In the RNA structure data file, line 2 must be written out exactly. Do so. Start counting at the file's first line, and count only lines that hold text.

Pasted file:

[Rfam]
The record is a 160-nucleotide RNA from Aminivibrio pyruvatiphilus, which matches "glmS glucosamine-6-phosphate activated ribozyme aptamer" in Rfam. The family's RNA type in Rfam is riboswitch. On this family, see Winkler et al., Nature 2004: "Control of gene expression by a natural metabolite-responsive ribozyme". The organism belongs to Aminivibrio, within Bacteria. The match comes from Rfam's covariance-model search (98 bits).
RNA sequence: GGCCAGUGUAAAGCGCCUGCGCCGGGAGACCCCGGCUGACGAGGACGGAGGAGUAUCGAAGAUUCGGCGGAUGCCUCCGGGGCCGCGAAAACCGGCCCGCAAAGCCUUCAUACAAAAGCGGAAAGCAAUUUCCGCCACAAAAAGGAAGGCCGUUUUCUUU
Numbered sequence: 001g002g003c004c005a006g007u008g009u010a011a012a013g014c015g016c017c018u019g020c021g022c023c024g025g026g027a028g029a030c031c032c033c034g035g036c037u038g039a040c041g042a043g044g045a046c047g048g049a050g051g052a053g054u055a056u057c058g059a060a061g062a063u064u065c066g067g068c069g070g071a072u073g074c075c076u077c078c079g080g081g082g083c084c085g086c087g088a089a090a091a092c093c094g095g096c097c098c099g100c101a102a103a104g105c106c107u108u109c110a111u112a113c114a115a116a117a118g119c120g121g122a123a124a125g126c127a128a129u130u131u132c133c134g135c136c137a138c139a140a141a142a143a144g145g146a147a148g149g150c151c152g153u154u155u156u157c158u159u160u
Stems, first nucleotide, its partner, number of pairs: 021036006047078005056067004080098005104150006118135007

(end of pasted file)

The record is a 160-nucleotide RNA from Aminivibrio pyruvatiphilus, which matches "glmS glucosamine-6-phosphate activated ribozyme aptamer" in Rfam. The family's RNA type in Rfam is riboswitch. On this family, see Winkler et al., Nature 2004: "Control of gene expression by a natural metabolite-responsive ribozyme". The organism belongs to Aminivibrio, within Bacteria. The match comes from Rfam's covariance-model search (98 bits).